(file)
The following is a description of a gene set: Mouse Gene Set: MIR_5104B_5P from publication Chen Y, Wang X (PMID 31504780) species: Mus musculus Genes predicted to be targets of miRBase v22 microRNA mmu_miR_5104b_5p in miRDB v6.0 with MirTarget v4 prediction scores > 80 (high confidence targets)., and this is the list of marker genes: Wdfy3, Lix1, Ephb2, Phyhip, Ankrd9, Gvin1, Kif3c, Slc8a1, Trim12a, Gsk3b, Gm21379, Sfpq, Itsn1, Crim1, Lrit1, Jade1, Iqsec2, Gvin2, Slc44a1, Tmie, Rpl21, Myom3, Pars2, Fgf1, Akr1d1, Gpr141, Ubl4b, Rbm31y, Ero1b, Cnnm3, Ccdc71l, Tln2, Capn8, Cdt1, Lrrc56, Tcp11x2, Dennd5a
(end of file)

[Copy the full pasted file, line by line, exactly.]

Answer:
The following is a description of a gene set: Mouse Gene Set: MIR_5104B_5P from publication Chen Y, Wang X (PMID 31504780) species: Mus musculus Genes predicted to be targets of miRBase v22 microRNA mmu_miR_5104b_5p in miRDB v6.0 with MirTarget v4 prediction scores > 80 (high confidence targets)., and this is the list of marker genes: Wdfy3, Lix1, Ephb2, Phyhip, Ankrd9, Gvin1, Kif3c, Slc8a1, Trim12a, Gsk3b, Gm21379, Sfpq, Itsn1, Crim1, Lrit1, Jade1, Iqsec2, Gvin2, Slc44a1, Tmie, Rpl21, Myom3, Pars2, Fgf1, Akr1d1, Gpr141, Ubl4b, Rbm31y, Ero1b, Cnnm3, Ccdc71l, Tln2, Capn8, Cdt1, Lrrc56, Tcp11x2, Dennd5a